Chiefly, not exclusively: I'm passionate about food. It is largely all I think about, from when I wake up in the morning, to when I go to sleep at night. The in between states are often filled with sleep addled thoughts such as 'pear sashimi' and 'oatmeal bourbon ice cream'.  Sometimes, I act on those thoughts, and while you should stay tuned for pear sashimi, this one's about ice cream.

My better half and I differ on a lot of things, but this statement was standing out in my mind as I began my ice cream adventure: "We basically like the same flavors, I just don't like chocolate."
I know I taught you better than that. Don't get me wrong, I like vanilla. I like the balance of chocolate and vanilla, and actually prefer vanilla frosting on my chocolate cupcakes. I'm a firm believer in the school of 'without light, there can be no dark'- but to say that our only difference is his not liking chocolate is nigh the same as saying "Sweetie, I'm almost human, except that I'm a total secondary jawed, talon laden, acid dripping alien."

This brings two things to light: I have yet to try a vegan vanilla ice cream that _actually_ tastes like vanilla ice cream (instead of coconut, or almond, or disappointment)
and mainly: what the hell else can I make?

Enter sleep addled thought 2, oatmeal ice cream. I've learned a couple of things proportion-wise from Hannah's Vegan A La Mode, and a couple of things crystal structure-wise from Alton Brown. Armed with my tiny knowledge I set out on a cold January weekend to make some ice cream, because not a lot of what I do in my free time makes any sense at all.

I like peanut butter, I like bourbon, I like oatmeal, I like raspberries: None of these things are chocolate, they go well together; and while I'm still confused as to where the oatmeal ice cream idea comes from, it should add a fair amount of body to the ice cream, as well as some weirdo oat bites that for some reason, I think will work. By integrating sugar and fat with the liquid, you create smaller ice crystals, but the end result may become overbearingly sweet. Adding just enough alcohol where the ice cream can still freeze, but not rock solid, will give it some body. Essentially, I add bourbon to everything, but today I will back it up with very, very loose (possibly erroneous) science. Go with it.
Have your ice cream maker's basin pre-frozen from the day before. I always leave mine in the freezer, just in case.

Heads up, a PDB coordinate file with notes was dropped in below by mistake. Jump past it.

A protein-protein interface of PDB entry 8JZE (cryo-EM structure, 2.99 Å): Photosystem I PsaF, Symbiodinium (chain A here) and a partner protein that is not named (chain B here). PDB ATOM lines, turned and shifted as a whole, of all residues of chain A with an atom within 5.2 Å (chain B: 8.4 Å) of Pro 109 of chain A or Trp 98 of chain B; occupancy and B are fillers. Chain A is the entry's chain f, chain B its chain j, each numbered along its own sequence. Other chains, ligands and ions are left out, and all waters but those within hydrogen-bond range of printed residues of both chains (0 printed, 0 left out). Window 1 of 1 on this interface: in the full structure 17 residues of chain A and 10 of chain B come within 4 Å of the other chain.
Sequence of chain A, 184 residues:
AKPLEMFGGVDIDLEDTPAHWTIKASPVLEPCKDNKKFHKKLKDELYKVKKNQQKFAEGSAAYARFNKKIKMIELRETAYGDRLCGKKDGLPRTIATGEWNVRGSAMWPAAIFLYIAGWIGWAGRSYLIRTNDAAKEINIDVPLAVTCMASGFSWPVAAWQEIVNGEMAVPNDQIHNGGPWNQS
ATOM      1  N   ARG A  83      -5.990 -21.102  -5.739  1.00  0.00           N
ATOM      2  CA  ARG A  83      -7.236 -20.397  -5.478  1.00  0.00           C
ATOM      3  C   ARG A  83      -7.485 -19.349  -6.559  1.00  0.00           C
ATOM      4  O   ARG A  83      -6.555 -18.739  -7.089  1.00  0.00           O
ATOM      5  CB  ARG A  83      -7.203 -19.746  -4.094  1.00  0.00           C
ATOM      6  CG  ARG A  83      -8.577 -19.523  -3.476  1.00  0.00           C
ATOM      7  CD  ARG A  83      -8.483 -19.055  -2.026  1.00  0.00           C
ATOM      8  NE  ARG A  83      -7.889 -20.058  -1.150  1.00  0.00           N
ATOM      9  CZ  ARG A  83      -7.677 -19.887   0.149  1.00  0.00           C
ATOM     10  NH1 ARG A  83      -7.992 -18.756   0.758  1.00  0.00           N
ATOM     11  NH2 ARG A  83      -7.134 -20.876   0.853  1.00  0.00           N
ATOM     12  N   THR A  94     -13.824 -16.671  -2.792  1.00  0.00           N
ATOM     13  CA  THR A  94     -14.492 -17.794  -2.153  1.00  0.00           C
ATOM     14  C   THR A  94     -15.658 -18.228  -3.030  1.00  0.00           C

Breakfast of Champions

1 cup Rolled Oats (not instant)
1 cup Coconut Milk
1cup Almond Milk
3/4 cup Brown Sugar
I Tblsp custard powder (or cornstarch)
1/2 tsp Salt

2 Tsp Vanilla Extract
2 Tblsp Bourbon
2 Tblsp Peanut Butter
Your favorite Jam for addition later

Mix the oats, custard powder, sugar, and salt in a large microwave safe bowl, and whisk in the milks. Make sure to get any lumps of the custard powder/cornstarch worked out before you heat it up. You're looking to cook the oatmeal mixture until just tender, you don't want to bite into raw oats while you're eating ice cream. Start in 2 minute intervals, stirring in between, up until about 5-6 minutes. There's a larger liquid to oatmeal ratio here because again, you want this to be fairly loose, not standard gloppy oatmeal. Once that's ready and still hot, stir in your peanut butter to combine, as well as your bourbon and vanilla extract. 
Let the mixture come to room temperature, then park this either in your fridge, in the snow, or in your freezer to cool completely. You want to make ice cream, the colder this is, the better.

Once it's cold, start up your ice cream maker, and pour the mix in while it's running.
Take a peak:

Let this run as per the machine's directions (mine's about 20 minutes)
Move your half frozen ice cream to an air tight container. Here's the stage where you can fold in some additions. Normal people may choose chocolate here, but if you have a bizarro household as I do, fear not! You can fold in raspberry jam! You can also top it with chocolate shamelessly later! I won't judge you.

Here's the part where you learn why you never made ice cream before: you need to freeze that sucker solid for about 4-6 hours. This will put unnecessary strain on you and your relationships for the rest of the day. You know it's there. You know it's tasty. You also know you can't have it. It taunts you. Checking on it every hour doesn't help, either. Save yourself that pain, at least.

Eventually you will be rewarded. Perhaps with snide comments, such as: Have you ever seen me eat peanut butter ice cream before? 
But more rewarded with the issuing of the silent treatment and a scoop of this beauty:

The doily makes even this mammoth portion look dainty. Take a look at your swirl action, too!

Now, shut your pout-y mouth and pass the chocolate sauce!